I do think that why we have not raised the bar of our political discussion is the fear of one tribe dominating the other. The fear is now contagious and cancerous as it is spreading from macro group concern to mini-micro group interest. In selecting the local government chairman, it is no longer the man’s content of character, competence and track records that qualify him for the job but from which town or kindred he comes from. What a sad denigration of the people’s right to civility?

Neither parochial group interest nor myopic tribal jingoism has ever advanced the course of the people. When I left the secondary school in 1978, I was privileged to be near the people who were organizing to do head count for Nigeria. Today, 32 years after, Nigeria is yet to conduct a reliable and acceptable census. Why is accurate head count not possible in Nigeria? There is a fear that a true head count will alter the geo-political equation in Nigeria. My question is what is the worth of this geo-political power 50 years after independence? I see very little. As a result of the fear of losing political power, every thing that will indirectly achieve a true head count has failed. A good example is the national ID card, which as also failed. Every aspect of our national life is falsified to support a bogus population. It is a major plank for election rigging. How do we think we can build a nation based on falsehood and expect it to make progress? Do ever know the consequences of not having a reliable national data base of our citizens? It means the police will be incapacitated to fight crime. It means we can not do a free and fair election. It means we would not be able to allocate resources to the most critical areas of our economy. It is analogous to driving a car blind folded.  It means our economy will continue to be primordial because the banks cannot offer unsecured credits. The whole myth of American magic and strong purchasing power is anchored on unsecured credit system. It is the system which can take our economy to the next level and make it possible for an average citizen to live a comfortable life so long as he or she remains a productive member of the society. It is a system which can cure us of our kleptomaniac tendencies and put an end to systemic bribery and corruption. The list is endless.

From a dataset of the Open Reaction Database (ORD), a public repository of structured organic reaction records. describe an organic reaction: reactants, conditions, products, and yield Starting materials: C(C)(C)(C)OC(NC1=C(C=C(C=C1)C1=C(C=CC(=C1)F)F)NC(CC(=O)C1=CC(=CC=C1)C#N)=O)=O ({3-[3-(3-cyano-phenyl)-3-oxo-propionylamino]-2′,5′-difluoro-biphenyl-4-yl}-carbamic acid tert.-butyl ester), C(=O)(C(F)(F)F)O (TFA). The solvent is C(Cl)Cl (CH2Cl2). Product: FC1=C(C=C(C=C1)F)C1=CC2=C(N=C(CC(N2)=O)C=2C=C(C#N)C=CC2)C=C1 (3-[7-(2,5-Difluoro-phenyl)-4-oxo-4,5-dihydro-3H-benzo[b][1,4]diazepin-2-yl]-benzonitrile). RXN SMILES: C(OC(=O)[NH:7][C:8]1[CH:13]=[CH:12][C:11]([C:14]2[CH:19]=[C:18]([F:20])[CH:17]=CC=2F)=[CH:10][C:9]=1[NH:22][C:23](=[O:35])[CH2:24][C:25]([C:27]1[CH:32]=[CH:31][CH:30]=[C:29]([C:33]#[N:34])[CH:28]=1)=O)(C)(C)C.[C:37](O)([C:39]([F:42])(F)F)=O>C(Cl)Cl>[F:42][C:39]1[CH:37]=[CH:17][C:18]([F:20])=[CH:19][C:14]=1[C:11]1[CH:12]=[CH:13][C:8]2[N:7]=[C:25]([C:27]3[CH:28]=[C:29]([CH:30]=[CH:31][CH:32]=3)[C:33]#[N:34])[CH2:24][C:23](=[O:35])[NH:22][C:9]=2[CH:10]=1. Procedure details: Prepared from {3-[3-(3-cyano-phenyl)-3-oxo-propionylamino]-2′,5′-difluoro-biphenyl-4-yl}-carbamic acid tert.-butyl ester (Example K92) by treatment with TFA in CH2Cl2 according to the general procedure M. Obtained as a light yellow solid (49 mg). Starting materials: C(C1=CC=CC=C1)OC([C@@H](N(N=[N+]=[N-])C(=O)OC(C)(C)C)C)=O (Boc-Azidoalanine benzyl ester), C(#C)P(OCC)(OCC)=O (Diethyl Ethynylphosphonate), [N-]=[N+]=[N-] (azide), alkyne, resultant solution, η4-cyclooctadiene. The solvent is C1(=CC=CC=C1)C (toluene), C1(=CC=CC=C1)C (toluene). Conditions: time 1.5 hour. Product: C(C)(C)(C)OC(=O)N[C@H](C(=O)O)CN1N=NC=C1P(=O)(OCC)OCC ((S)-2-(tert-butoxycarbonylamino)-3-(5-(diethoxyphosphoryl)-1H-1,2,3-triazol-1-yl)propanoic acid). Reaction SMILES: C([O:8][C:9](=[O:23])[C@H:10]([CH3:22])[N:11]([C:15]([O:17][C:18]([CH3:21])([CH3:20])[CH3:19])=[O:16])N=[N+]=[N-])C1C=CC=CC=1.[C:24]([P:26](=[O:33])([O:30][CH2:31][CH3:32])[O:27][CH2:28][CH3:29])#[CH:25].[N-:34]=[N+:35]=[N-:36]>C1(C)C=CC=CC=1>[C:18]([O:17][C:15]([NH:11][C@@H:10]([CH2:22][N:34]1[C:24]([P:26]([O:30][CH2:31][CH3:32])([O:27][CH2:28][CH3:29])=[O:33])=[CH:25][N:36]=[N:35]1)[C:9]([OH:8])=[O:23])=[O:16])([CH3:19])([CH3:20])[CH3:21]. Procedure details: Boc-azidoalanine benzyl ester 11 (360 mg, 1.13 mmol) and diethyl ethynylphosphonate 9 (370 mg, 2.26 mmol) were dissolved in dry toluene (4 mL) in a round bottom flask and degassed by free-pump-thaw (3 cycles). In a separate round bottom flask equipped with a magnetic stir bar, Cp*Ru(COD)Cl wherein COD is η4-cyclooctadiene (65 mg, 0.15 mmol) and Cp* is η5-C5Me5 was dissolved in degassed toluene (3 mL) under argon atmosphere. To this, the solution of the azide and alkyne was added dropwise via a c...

In the US, census is conducted every 10years, the process is simple and transparent. The result is used for many purposes. For instance, the seat to the House of Representatives is allocated based on it. Population is vertically and horizontally dynamic, so if the New York’s population declines and that of Georgia increases significantly, it means for the next 10years Georgia would be allocated more seats into the House of Representatives, no grammar, no politics. In Nigeria that is not possible, population of the people is ever vertically dynamic even when there are no strong economic indices to support such claims. Which is better, to own 5% equity in a company that is making billions of dollars in profit or own 100% equity in a company that is making loses and will soon go bankrupt? It appears in Nigeria we have chosen the later. It is either we steer the ship aground or nothing.

A society that annihilates her best will not go far. To win world cup with third eleven will not only be a 21st century miracle but join the wonders of the world, but such is not the law which can not err, as you sow so shall you reap. You can not drive a car forward looking backwards. In today’s global marketplace, leadership is an audacious and multitasking assignment. A leader must have the capacity and depth to think in multi-dimensions in order to see how the various elements and activities are linked together, and how these intangible forces of nature impact the lives of the people. The only way to produce such leadership or leaders that will be responsive to the people, and have the ability to do what is right is through the power of the people and not by selection and adoption that is aberration to civilized societies.